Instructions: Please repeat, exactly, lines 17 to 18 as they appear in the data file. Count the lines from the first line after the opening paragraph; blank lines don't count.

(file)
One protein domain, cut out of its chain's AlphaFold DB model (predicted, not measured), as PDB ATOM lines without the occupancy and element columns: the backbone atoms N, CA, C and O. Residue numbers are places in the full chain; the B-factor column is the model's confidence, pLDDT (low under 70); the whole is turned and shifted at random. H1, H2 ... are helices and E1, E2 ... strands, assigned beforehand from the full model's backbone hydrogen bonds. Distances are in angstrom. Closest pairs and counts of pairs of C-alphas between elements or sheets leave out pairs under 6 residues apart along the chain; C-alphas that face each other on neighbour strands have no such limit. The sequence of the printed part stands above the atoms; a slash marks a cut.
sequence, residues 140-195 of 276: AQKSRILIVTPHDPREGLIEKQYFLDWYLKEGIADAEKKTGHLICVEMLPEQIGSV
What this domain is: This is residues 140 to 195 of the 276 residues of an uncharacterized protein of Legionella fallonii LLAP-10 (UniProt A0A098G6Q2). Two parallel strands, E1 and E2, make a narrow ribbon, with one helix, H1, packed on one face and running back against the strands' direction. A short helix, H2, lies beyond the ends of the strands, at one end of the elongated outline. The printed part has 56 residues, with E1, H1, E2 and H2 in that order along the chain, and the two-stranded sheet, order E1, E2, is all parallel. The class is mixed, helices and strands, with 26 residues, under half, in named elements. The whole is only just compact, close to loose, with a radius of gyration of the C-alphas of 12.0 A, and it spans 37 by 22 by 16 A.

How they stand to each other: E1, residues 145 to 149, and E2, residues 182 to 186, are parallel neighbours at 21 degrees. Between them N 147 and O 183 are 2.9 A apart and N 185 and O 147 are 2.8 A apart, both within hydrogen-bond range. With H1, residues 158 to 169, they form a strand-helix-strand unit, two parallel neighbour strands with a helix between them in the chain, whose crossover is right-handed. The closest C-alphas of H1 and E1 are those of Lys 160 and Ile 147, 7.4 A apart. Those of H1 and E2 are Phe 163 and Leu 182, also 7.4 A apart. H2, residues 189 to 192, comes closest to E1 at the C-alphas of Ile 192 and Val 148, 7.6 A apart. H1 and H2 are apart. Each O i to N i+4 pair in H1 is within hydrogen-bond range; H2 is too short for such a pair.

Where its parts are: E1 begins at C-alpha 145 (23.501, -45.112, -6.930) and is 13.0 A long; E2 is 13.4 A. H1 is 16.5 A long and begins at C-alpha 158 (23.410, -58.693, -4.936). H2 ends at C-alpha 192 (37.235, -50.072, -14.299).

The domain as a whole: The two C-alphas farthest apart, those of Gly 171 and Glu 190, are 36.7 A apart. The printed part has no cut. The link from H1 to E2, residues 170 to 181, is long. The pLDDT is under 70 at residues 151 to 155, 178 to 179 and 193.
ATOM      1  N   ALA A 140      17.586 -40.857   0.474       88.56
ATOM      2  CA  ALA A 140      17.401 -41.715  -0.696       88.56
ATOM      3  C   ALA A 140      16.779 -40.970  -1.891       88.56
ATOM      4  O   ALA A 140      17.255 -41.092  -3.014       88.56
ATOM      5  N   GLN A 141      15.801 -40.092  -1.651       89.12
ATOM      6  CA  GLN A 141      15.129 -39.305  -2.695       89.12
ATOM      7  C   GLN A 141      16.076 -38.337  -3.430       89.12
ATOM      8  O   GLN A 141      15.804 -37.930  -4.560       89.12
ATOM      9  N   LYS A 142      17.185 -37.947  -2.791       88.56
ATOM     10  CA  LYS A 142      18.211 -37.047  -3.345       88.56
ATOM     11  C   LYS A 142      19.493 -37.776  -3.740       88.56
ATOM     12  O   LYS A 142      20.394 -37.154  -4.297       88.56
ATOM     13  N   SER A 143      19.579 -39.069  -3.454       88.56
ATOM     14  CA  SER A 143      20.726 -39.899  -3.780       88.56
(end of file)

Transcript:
ATOM     12  O   LYS A 142      20.394 -37.154  -4.297       88.56
ATOM     13  N   SER A 143      19.579 -39.069  -3.454       88.56